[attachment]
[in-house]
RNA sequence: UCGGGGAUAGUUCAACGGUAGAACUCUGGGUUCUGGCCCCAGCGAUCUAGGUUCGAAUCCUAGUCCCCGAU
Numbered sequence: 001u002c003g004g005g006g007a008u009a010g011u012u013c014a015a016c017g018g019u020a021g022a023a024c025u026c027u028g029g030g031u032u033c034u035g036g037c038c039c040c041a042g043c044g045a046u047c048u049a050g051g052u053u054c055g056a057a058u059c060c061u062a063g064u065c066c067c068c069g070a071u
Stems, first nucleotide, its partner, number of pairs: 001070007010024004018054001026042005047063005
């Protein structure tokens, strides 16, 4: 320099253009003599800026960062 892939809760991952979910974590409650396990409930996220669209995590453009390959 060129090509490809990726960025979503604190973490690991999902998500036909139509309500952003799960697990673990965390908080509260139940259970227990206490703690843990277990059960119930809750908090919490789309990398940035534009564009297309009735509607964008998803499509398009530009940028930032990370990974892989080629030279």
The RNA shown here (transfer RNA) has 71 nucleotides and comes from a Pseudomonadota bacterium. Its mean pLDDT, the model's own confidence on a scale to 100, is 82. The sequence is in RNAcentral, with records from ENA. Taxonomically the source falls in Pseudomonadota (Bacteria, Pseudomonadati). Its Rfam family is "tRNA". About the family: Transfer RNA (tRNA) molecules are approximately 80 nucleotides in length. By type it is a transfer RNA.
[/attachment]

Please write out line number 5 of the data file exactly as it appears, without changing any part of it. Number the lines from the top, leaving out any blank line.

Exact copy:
């Protein structure tokens, strides 16, 4: 320099253009003599800026960062 892939809760991952979910974590409650396990409930996220669209995590453009390959 060129090509490809990726960025979503604190973490690991999902998500036909139509309500952003799960697990673990965390908080509260139940259970227990206490703690843990277990059960119930809750908090919490789309990398940035534009564009297309009735509607964008998803499509398009530009940028930032990370990974892989080629030279």